AMD Ryzen 3000 Announced
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  • ChubChub - Monday, May 27, 2019 - link

    I work for a relatively small ISP (~50 racks), and all of OUR new server purchases are exclusively being quoted out as Epyc (customers are loading whatever they want).

    At least by us, and I expect others, QuickAssist is largely seen as an unnecessary backdoor of likely poor security, and with dubious value. As well, Intel's Meltdown/Spectre/Fallout/etc vulnerabilities that have greatly reduced the processing power that we purchased is deplorable, and further erodes our faith in proprietary Intel implementations. On top of that, we also see QuickAssist as an unnneccessary "lock-in" to a CPU architecture, which is very bad business for people like us.

    Having said that, as far as I know, AMD does not have an equivalent, but I doubt it matters to most people, as cost/performance, density (very important for us), security, and availability are the main decision points, and the new Epyc chips win on all fronts.
    Reply
  • Gondalf - Monday, May 27, 2019 - link

    Too bad your words are not assisted by hard facts or numbers, and AMD market share remain really low. Be careful, likely there is a security hole in your new SKU that you don't know because nobody have given notice of it.
    Marketing post.
    Reply
  • just4U - Monday, May 27, 2019 - link

    Their 64 core 7nm Rome CPU's might boost their market share.. no? Reply
  • just4U - Monday, May 27, 2019 - link

    This is what I heard about the Rome CPU according to articles.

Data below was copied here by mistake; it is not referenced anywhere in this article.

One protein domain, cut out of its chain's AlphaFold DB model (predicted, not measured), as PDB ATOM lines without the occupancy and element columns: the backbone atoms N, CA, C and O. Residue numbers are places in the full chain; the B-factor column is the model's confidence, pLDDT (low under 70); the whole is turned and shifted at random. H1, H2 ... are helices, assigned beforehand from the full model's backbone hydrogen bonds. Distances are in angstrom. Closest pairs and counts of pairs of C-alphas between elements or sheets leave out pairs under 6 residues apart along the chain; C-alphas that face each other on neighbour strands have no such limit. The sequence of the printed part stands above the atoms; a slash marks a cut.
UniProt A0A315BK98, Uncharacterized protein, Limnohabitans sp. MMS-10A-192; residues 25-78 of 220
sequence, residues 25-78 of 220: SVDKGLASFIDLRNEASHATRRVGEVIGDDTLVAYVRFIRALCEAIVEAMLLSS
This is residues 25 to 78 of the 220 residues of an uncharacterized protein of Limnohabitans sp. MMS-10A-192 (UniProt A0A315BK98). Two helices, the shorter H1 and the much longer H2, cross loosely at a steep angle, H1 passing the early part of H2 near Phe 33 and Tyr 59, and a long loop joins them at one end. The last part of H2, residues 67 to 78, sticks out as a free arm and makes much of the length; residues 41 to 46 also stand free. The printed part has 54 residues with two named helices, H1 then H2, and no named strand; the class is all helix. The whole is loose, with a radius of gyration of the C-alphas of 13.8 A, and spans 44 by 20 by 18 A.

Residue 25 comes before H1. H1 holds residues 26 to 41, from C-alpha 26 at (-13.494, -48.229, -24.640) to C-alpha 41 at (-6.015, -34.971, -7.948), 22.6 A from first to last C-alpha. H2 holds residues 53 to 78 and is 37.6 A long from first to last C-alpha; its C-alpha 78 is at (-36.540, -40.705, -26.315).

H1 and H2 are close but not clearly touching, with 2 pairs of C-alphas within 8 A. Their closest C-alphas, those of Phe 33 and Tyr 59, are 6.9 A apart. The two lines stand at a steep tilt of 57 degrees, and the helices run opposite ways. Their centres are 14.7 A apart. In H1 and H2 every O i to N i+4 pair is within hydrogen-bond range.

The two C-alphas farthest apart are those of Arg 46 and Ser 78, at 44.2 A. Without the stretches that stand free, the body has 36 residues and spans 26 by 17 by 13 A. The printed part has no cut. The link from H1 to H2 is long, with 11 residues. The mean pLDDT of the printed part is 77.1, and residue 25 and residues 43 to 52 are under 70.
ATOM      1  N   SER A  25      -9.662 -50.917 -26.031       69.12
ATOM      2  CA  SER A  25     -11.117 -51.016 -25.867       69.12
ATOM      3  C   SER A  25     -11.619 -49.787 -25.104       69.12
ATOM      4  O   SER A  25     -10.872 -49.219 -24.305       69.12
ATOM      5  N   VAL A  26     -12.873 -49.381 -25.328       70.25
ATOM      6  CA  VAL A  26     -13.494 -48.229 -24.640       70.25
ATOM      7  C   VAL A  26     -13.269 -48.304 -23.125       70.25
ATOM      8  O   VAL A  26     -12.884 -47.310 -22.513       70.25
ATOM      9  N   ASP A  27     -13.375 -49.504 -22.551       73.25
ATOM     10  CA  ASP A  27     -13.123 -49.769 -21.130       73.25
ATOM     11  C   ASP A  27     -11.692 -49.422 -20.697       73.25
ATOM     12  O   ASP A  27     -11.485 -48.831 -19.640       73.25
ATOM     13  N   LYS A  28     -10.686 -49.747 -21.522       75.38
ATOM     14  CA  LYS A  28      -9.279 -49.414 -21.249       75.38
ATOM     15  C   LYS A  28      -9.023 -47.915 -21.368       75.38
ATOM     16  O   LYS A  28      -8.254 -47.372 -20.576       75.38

It's the first to support PCIE 4.0, is a drop in replacement for existing boards, has 4x the floating point power of the previous gen, and 2x the speed per socket over naples. They showed a demo of 1 Rome cpu beating 2 flagship intels in a rendering test..

    I don't know a whole helluva lot about cpu's like that but it sounds impressive..
    Reply
  • zmatt - Monday, May 27, 2019 - link

    AMDs numbers have grown supstantially in the enterprise space in the last two years. Intel still has the majority but these things don't happen overnight. Somebody is buying a lot of epyc based systems though and the extra attention given by cloud providers like Amazon means you should take it seriously.

    I don't admin nearly as many systems as OP but I am also looking at epyc for out next VM cluster later this year. And it really does come down to price/performance. They have a much more sensible upgrade path and road map too.
    Reply
  • just4U - Monday, May 27, 2019 - link

    Price/Performance has always been a selling point for AMD.. but from speculation by others it appears AMD will be competing with Intel across just about every sector and not just at certain price points.. either matching or beating them outright. Something that we haven't really seen before. It's gotten a lot of people really excited and should certainly bode well for all of us as Intel will be forced to compete on pricing as well as innovation. Reply
  • vFunct - Monday, May 27, 2019 - link

    Going to be hard for AMD to compete against the very datacenter focused Intel Xeon products, with optimizations for video transcoding, as well as FPGA accelerators. Reply
  • zmatt - Monday, May 27, 2019 - link

    Depends on what you are doing. The vast majority of businesses do not use their servers for video transcoding. Most of the work done is pretty mundane. AD domain controllers, SMB file servers, SQL servers, VDI and application hosting.

    Users with more specific needs will have to be more discerning but for everyone else its a simple price/performance arithmetic.
    Reply
  • Santoval - Monday, May 27, 2019 - link

    "Marketing post".
    Do you mean your own post?
    Reply
  • Bulat Ziganshin - Wednesday, May 29, 2019 - link

    it may seem sensible unless they have 8c for $300, so 16c $600 is even easier to produce Reply

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